Section Focus

I2P Group News

Samson Helfgott

©2015. Published in Landslide, Vol. 7, No. 5, May/June 2015, by the American Bar Association. Reproduced with permission. All rights reserved. This information or any portion thereof may not be copied or disseminated in any form or by any means or stored in an electronic database or retrieval system without the express written consent of the American Bar Association or the copyright holder.

A number of interesting items have come up with respect to the I2P Group (International Intellectual Property Group), which are of interest to the entire membership.


The Patent Prosecution Highway program (PPH) has grown over the last few years, and as of January 6, 2014, a Global Patent Prosecution Highway Program has been developed. Participating in the Global PPH are the following offices: Australia (IP Australia), Austrian Patent Office (APO), Canadian Intellectual Property Office (CIPO), Danish Patent and Trademark Office (DKPTO), Finnish Patent and Registration Office (PRH), Hungarian Intellectual Property Office (HIPO), Icelandic Patent Office (IPO), Israel Patent Office (ILPO), Japan Patent Office (JPO), Korean Intellectual Property Office (KIPO), Nordic Patent Institute (NPI), Norwegian Industrial Property Office (NIPO), Portuguese Institute of Industrial Property (INPI), Russian Federal Service for Intellectual Property (ROSPATENT), Intellectual Property Office of Singapore (IPOS), Spanish Patent and Trademark Office (SPTO), Swedish Patent and Registration Office (PRV), United Kingdom Intellectual Property Office (UKIPO), and United States Patent and Trademark Office (USPTO).

Under the Global PPH, allowable claims either resulting from a national examination or a PCT search report from one of these countries can be used in another of these countries in order to accelerate prosecution of similar claims in that other country. In addition to accelerating the time, it has been found that allowance rates, number of office actions, and first action allowances are all better when using the PPH. This is an expected result since the claims have already passed prosecution in an earlier country.

In addition to the Global PPH, the IP5 has also established an IP5 PPH project. The IP5 members include China, United States, Japan, Europe, and Korea. All of the IP5 countries, except Europe, are also members of the Global PPH. The EPO has not joined the Global PPH. However, they have instituted bilateral agreements with individual counties.

At present, in additional to the IP5 countries, the EPO has established bilateral agreements with Canada, Israel, Mexico, and Singapore and have indicated that they plan to continue entering additional bilateral agreements with other patent offices.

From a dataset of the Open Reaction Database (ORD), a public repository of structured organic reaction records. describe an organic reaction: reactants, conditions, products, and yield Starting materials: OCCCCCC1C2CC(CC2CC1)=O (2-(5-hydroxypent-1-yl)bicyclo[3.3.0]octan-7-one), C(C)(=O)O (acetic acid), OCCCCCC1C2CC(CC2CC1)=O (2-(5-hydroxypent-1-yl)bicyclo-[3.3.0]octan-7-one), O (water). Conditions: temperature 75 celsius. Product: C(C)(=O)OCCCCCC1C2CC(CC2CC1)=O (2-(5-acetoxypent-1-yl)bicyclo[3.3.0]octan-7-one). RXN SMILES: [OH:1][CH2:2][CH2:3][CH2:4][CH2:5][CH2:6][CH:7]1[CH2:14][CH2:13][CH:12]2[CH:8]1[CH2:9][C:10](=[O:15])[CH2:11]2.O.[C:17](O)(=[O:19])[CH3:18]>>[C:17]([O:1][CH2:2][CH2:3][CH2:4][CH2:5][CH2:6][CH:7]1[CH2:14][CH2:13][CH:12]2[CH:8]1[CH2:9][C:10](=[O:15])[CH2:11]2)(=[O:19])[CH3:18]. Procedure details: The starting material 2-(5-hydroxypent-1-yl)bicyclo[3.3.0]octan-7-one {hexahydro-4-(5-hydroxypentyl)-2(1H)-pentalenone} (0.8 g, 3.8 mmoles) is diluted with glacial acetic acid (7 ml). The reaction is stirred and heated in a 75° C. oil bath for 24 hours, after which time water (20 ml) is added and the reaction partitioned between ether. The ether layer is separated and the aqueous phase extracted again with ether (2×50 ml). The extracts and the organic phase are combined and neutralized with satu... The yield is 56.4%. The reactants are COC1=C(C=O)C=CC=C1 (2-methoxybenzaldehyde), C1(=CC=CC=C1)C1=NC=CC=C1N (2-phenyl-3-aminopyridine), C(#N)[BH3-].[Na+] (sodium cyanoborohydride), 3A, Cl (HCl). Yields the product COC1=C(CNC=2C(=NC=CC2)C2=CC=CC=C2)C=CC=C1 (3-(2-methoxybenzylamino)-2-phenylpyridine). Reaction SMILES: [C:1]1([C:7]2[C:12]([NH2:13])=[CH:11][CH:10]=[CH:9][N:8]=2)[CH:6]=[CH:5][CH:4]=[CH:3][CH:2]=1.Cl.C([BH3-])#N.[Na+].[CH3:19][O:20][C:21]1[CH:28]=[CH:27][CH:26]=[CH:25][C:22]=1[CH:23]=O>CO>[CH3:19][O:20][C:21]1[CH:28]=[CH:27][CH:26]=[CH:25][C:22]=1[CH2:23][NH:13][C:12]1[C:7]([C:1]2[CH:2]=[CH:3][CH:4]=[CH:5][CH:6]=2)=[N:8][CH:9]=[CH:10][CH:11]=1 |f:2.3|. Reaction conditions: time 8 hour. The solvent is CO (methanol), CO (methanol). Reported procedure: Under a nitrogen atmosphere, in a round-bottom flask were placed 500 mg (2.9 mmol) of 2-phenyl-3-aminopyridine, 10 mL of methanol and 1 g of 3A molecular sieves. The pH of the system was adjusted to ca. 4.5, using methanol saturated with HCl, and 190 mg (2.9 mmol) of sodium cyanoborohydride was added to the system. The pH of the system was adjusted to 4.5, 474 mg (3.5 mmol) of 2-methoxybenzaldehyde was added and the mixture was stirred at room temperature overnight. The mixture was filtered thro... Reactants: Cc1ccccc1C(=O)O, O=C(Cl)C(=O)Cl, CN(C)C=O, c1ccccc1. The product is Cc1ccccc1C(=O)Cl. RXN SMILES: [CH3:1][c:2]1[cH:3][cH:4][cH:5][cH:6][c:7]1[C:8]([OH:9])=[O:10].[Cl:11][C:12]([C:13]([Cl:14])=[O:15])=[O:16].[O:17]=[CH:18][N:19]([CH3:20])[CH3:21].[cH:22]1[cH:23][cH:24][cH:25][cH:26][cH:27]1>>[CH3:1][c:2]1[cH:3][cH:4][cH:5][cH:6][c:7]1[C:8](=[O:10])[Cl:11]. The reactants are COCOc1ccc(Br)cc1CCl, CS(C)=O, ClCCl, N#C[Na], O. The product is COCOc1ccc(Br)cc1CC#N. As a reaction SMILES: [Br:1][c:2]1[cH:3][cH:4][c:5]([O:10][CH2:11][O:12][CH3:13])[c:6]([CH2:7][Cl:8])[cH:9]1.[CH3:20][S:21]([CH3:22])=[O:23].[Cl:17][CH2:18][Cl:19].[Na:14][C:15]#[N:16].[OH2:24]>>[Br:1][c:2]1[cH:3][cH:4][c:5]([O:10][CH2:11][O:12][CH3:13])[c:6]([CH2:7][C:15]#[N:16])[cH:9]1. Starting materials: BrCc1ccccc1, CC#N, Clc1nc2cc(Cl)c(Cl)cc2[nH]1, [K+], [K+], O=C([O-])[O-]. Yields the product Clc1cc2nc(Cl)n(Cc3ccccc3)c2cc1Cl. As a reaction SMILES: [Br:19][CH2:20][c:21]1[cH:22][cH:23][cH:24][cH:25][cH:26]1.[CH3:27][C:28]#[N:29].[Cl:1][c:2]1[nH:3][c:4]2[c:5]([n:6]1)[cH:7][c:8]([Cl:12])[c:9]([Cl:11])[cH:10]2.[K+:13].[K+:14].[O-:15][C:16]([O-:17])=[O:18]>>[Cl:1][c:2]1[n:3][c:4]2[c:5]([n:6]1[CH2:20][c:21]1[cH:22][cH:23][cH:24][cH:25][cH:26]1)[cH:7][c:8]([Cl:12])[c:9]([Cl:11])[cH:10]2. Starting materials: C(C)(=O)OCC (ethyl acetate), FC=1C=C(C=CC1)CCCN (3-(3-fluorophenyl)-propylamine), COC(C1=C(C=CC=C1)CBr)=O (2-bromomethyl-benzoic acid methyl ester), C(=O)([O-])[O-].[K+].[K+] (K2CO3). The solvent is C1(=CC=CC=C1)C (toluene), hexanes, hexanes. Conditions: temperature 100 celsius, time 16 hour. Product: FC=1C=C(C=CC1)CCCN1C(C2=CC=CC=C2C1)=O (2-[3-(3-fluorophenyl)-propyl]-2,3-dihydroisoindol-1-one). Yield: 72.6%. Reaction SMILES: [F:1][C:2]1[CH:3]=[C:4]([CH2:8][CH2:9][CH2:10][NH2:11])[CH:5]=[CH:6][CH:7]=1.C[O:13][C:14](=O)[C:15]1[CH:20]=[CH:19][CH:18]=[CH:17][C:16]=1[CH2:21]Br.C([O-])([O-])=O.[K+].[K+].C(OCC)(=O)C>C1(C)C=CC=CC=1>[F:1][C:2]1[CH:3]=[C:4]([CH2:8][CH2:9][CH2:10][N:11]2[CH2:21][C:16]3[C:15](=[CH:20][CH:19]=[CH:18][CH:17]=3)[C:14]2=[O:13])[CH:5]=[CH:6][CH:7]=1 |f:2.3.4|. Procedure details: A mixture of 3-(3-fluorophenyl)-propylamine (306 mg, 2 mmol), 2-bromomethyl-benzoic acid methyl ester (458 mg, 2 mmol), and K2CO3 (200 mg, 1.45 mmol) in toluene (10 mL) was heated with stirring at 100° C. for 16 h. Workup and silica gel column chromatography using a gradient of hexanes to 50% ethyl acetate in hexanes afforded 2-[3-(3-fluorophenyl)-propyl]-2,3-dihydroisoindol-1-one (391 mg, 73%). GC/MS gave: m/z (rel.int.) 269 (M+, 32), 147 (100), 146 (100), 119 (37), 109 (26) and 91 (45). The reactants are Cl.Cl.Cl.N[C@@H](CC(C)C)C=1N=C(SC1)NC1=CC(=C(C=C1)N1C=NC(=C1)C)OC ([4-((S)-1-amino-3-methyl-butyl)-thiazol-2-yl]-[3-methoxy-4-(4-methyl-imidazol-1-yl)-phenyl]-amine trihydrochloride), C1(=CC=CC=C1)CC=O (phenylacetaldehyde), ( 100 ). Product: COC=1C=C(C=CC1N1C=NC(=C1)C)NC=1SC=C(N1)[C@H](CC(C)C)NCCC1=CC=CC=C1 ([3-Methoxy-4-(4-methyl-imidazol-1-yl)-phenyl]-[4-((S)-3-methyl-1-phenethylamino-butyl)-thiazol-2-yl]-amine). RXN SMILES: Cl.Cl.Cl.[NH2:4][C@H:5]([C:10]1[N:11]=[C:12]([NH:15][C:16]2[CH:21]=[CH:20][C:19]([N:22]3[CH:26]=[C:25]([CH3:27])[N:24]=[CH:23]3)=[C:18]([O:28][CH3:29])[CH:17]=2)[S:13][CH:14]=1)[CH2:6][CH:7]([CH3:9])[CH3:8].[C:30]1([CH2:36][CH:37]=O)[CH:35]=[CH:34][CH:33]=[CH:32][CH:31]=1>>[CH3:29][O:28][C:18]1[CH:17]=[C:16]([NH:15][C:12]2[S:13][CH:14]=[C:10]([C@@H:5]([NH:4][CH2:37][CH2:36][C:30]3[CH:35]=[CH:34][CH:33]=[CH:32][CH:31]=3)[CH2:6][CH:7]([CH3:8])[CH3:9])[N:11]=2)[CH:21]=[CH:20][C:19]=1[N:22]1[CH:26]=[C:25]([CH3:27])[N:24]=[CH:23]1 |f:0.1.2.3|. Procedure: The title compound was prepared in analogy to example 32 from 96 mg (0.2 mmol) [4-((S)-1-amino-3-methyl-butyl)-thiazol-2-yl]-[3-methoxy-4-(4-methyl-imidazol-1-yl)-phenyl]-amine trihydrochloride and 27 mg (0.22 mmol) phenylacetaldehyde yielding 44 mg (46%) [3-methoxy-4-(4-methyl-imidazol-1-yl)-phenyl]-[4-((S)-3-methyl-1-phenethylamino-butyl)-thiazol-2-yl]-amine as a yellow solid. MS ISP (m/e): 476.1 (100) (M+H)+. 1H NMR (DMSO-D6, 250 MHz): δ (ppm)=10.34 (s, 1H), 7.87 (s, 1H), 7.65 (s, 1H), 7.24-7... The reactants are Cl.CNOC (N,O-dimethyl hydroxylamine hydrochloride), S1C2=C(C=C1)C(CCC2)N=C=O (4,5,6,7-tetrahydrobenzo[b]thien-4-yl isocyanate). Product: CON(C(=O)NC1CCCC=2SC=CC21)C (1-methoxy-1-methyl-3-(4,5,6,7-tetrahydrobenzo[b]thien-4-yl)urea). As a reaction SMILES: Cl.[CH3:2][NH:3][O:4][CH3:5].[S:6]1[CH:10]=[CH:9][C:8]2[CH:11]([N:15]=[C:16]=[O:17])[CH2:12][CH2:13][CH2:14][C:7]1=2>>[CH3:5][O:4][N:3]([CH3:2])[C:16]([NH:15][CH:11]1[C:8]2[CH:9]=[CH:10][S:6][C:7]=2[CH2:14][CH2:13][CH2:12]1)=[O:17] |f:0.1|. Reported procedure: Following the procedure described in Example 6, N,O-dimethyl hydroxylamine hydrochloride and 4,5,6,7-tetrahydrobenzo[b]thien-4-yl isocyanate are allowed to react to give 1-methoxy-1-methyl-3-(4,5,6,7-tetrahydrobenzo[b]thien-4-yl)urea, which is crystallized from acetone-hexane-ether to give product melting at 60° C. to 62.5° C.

The Indian Department of Intellectual Policy and Promotion (DIPP) published their first draft of a new IP policy. The draft mostly addressed recommendations concerning structure of the court system, and did not address the sensitive IP issues such as compulsory licensing of pharmaceutical products and the unique patentability requirement of the Indian patents act requiring that a pharmaceutical provide “enhanced therapeutic efficiency”.

In connection with the court system that was addressed, the draft recommended setting up intellectual property sections in four of the state high courts and designating one district court in each district as an intellectual property court. It also suggested setting up regional sections of the Intellectual Property Appellate Board in cities where the Patent Office already has branches. Recommendations also included modernizing and streamlining IP administration. In keeping with the rapid growth and diversity of intellectual property users and services, it also suggested greater responsibilities and increases to the workload at the Patent Office.

So far, the recommendations have received mixed reviews. Many view these recommendations as inadequate in improving the Indian patent laws. Furthermore, as part of the draft it reiterated that the Indian Patent Law conformed to the World Trade Organization’s Agreement On Trade Related Aspects of Intellectual Property Rights (TRIPs), and many challenge whether the Indian laws are actually compliant with the TRIPs requirement.


As part of a government stress on economic growth, Japan passed an amendment to the patent law in 2014 to implement changes in the opposition system. These amendments will take effect in 2015. Currently, the system requires an opponent of a patent to file paper documents as well as make oral arguments.

Under the revised system, a third party observation system is introduced. Objections by third parties can be filed at any time and can be raised anonymously. These observations can address issues of double patenting, patentability, new matter, clarity, and enablement. The new opposition procedure will also be available to anyone, but they must be identified and it must be submitted within six months from grant. The same grounds for third party observations are also available in the opposition procedure. Typically, a decision will be made within one year.